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Austin Peay State University undergrad Cassidy Reeves presents Research on Crime Shows at National Criminal Justice Conference

Austin Peay State University - APSUClarksville, TN – Last spring, when Austin Peay State University (APSU) student Cassidy Reeves decided to get serious about her studies, she knew what she had to do – watch TV. Watch a lot of TV. Specifically, she spent the following summer completing a Directed Study course while entranced by popular crime shows, such as “Criminal Minds,” “Law and Order: SVU,” “NCIS” and “White Collar.”

She worked under the guidance of Dr. Sarah Whiteford, APSU assistant professor of criminal justice, and Whiteford had only one response to Reeves’ work in front of the TV over the summer – “I’m so proud, so very proud.”
Whiteford knew Reeves wasn’t a couch potato. In fact, she’d assigned the student the television shows to watch as part of a directed research study, and in March, they presented their findings at the National Academy of Criminal Justice Sciences Conference in Las Vegas. Reeves was one of the few undergraduate presenters at the event – a conference catering to faculty and graduate students in the field of criminal justice.
But let’s back up a minute. The fact that Reeves was there at all is pretty amazing.

‘Don’t worry. I’ll convert you’

Reeves, a Clarksville native, originally arrived at Austin Peay State University several years ago, but when her grades suffered following a traumatic semester, she was forced to take a break from school.

“My dad had passed away and I didn’t handle it correctly,” she said. “I was put on academic probation, and then I was academically suspended.”

After a short break, she worked her way back into college, majoring in psychology, and one afternoon she found herself taking an elective class in criminology. That’s where she met Whiteford, who is always on the lookout for potential criminal justice students.

“I always tease the students on the first day of class, ‘Who’s a criminal justice major?’” she said. “If no one raises their hands, I say, ‘Don’t worry. I’ll convert you.’”

That’s exactly what happened to Reeves, who was mesmerized by the field. She ended up adding a criminal justice minor, and after she graduates in August, she’ll join Austin Peay’s new master’s degree in criminal justice program.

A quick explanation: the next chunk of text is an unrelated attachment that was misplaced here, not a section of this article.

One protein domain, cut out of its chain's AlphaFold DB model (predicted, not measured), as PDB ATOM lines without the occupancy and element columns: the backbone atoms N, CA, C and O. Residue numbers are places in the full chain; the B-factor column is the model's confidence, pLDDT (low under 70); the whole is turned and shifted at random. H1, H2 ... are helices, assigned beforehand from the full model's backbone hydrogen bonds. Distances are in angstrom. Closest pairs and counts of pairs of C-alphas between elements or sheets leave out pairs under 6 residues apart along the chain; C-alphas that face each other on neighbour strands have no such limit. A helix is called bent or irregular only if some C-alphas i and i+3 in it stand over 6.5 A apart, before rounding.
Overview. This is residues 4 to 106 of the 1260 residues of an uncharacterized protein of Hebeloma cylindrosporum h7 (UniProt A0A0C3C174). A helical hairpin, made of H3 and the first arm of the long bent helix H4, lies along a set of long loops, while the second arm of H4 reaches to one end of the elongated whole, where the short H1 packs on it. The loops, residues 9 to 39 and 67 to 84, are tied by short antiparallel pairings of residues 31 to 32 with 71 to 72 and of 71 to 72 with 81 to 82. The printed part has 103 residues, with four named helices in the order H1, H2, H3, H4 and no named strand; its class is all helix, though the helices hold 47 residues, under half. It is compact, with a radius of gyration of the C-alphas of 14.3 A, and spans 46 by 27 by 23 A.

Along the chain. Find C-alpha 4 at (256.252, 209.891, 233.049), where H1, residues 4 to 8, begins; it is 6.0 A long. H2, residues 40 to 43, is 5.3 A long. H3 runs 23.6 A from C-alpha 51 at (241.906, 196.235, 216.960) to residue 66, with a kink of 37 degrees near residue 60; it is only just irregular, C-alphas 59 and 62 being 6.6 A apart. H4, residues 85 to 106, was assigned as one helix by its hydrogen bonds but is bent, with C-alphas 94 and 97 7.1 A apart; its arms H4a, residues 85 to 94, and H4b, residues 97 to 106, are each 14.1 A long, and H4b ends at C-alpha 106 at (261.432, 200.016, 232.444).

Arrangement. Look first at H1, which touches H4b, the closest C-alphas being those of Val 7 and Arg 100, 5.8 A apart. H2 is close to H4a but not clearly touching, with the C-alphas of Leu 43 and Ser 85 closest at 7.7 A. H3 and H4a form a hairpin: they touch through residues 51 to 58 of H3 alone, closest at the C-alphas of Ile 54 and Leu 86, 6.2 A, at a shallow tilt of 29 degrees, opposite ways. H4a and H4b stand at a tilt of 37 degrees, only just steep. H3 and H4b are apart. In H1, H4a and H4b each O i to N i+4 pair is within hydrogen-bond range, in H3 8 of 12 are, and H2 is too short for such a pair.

Seeing Reeves’ interest in the field, Whiteford proposed they work together over the summer on a research project. That’s how the APSU student ended up watching so much television.

“What she did was a five-year follow-up of data I had gathered with students years ago where we had analyzed 11 different crime shows,” Whiteford said. “To get a more recent measure, I said I would love to do a five-year follow-up of any shows that are still airing. We ended up with those four. And she did data collection over the summer, learned how to use SPSS (statistical software), enter data, analyze it, and how to write up a report of her findings.”

‘Oh! This is an important part’

Dr. Sarah Whiteford and Cassidy Reeves at the conference. (APSU)
Dr. Sarah Whiteford and Cassidy Reeves at the conference. (APSU)

After her training, Reeves found a comfortable spot on her couch and began taking notes while watching the crime shows. Her finger usually remained on the remote control.

“I would go, ‘Oh! This is an important part,’ and I’d have to pause it,” she said. “There were 93 variables that coded per episode. We focused on the demographics of the police officers, the victims, the offenders, the crimes being portrayed, the murder weapons they used and many other details of the crime. Stuff you would think would happen in a real-life case, just portrayed through media because that’s how people who aren’t getting an education in criminal justice are informed, what their idea is of the criminal justice system.”

What did they find out from these shows? One point of interest is that police procedurals are including more female investigators. In the past, these shows usually focused on two male detectives investigating a crime. Think Starsky and Hutch or detectives Lennie Briscoe and Rey Curtis from Law and Order.
“It’s nice to show the progression from the five-year follow-up that they are incorporating more women officers,” Reeves said. “As a girl, I grew up watching CSI: Las Vegas. I love a strong female role.”

‘I enjoyed the opportunity and the privilege.’

Whiteford saw the potential in Reeves’ work, so the two began work on an academic paper. Reeves received one of Austin Peay State University’s Undergraduate Research Enhancement Fund grants, which covered her airfare, hotel, and registration to the National Academy of Criminal Justice Sciences Conference in Las Vegas.

“It was very exciting but also rewarding knowing I was one of the few undergraduate students there,” she said. “The pressure was cranked up then, but I enjoyed the opportunity and the privilege.”

Reeves plans to pursue a career in criminal justice, either as an academic or with a local law enforcement agency.

For information on APSU’s criminal justice programs, visit www.apsu.edu/criminal-justice/.


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